A 3rd District judge dismissed a suit filed by Sandy Mayor Steve Newton against the Salt Lake County Water Conservancy District, calling Sandy's complaints "novel" but out of place.

The action comes several days after Gov. Norm Bangerter asked an expert water lawyer to intervene in the conflict.Newton said the judge's ruling is disappointing, because the city believes serious constitutional issues are involved that need to be resolved.

Sandy's City Council discussed the ruling in closed session Tuesday night, and City Attorney Wally Miller said he was told to appeal the case if the negotiations involving the mediator don't produce results by March 15.

"Sandy City has advanced novel and interesting arguments," Judge Timothy Hanson wrote in his decision, ". . . even though interesting and novel, the plaintiffs' positions are contrary to the clear, legal authorities that govern the issues raised."

Sandy's suit was filed in January after the conservancy district refused to let Sandy de-annex from the district to pursue an invitation to annex into the Metropolitan Water District of Salt Lake.

In the suit, Sandy and Newton wanted to be freed from any obligation to help repay a $23 million bond the district had planned to issue in January. The suit has blocked that bond issue, which will have to be reconsidered now that Hanson has issued a memorandum decision dismissing the suit, said David Ovard, the conservancy district's acting general manager.

Sandy also questioned the district's authority to levy taxes wanted the court to intervene in the district's construction of a $7.6 million headquarters complex.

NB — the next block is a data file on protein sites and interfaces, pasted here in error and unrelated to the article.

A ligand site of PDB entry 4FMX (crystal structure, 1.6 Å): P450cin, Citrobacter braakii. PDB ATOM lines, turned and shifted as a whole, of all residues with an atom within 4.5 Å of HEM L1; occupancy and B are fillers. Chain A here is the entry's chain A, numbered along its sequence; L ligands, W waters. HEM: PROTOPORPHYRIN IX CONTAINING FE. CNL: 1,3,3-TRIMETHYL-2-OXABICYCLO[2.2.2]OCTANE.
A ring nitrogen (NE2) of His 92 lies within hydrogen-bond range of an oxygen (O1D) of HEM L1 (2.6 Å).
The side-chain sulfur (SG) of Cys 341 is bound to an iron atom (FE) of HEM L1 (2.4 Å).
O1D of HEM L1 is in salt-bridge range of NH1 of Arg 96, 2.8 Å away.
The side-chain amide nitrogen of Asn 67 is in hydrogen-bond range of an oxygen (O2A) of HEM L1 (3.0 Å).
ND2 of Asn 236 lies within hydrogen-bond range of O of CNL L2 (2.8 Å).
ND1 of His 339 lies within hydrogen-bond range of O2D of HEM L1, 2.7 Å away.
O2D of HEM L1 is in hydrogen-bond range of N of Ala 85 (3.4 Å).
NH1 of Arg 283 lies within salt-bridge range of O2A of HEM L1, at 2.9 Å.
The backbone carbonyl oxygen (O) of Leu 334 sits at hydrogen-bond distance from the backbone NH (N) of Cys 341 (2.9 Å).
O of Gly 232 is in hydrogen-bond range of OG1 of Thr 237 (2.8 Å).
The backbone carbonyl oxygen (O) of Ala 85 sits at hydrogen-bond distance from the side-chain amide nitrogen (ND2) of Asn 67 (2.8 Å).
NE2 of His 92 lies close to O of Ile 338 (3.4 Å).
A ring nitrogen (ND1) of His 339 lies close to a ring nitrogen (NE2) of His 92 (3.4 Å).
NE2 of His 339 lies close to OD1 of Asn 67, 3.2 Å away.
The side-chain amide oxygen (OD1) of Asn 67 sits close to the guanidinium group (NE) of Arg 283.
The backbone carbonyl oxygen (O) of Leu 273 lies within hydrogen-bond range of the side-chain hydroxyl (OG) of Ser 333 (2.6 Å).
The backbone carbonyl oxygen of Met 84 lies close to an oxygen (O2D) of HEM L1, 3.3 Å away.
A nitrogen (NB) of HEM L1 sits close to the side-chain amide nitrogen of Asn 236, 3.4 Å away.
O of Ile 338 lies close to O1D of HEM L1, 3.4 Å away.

"In summary, Sandy's challenge to the taxing powers of the district under the Water Conservancy Act is misplaced," Hanson wrote. "Clear Utah Supreme Court precedent is to the contrary."

Miller has said Sandy filed the suit to clarify legal questions before it calls an election to ask city residents to approve its annexation into the metropolitan district.

Attorney Ed Clyde said he has accepted a request from the governor to act as a mediator between the four parties involved in the conflict: Sandy, the Salt Lake County Water Conservancy District, the Metropolitan Water District of Salt Lake and Salt Lake City.

Clyde said he doesn't want to get tangled up in the lawsuit but will concentrate on the more practical elements of water management. "Their lawyers will give them legal advice. I don't intend to do that at all."

Bangerter sent a letter Feb. 23 to the conservancy district and the other parties involved announcing he had asked Clyde to ". . . meet with representatives from each of your organizations for the purpose of reaching a negotiated settlement which would be in the best interest of all water users in the impacted areas."

Clyde said he has not talked directly with either Sandy or the conservancy district, but understands they have communicated to the governor's office their willingness to have him involved.

Legal services Clyde has provided for the county district over the years left him surprised the other players in the battle would want him involved. "I wear an awful lot of hats, I've represented the Salt Lake County Water Conservancy District for an awful lot of years," he said. "I'm having a little bit of wonderment that any one of the four would want to have me involved."

The first meeting between Clyde and all of the players in the battle is scheduled for Thursday afternoon. "I want them to know what I want and how I want to proceed," he said.

"I have handled a lot of problems between (the county) district and Sandy that we've all been able to sort out in the past - I've worked closely with five past (Sandy) mayors," Clyde said.

Bangerter said there is no question Clyde has the experience, expertise and ability to help resolve the conflict.

Newton said he welcomes Clyde's involvement, because the lawyer is familiar with the entire water system in the valley.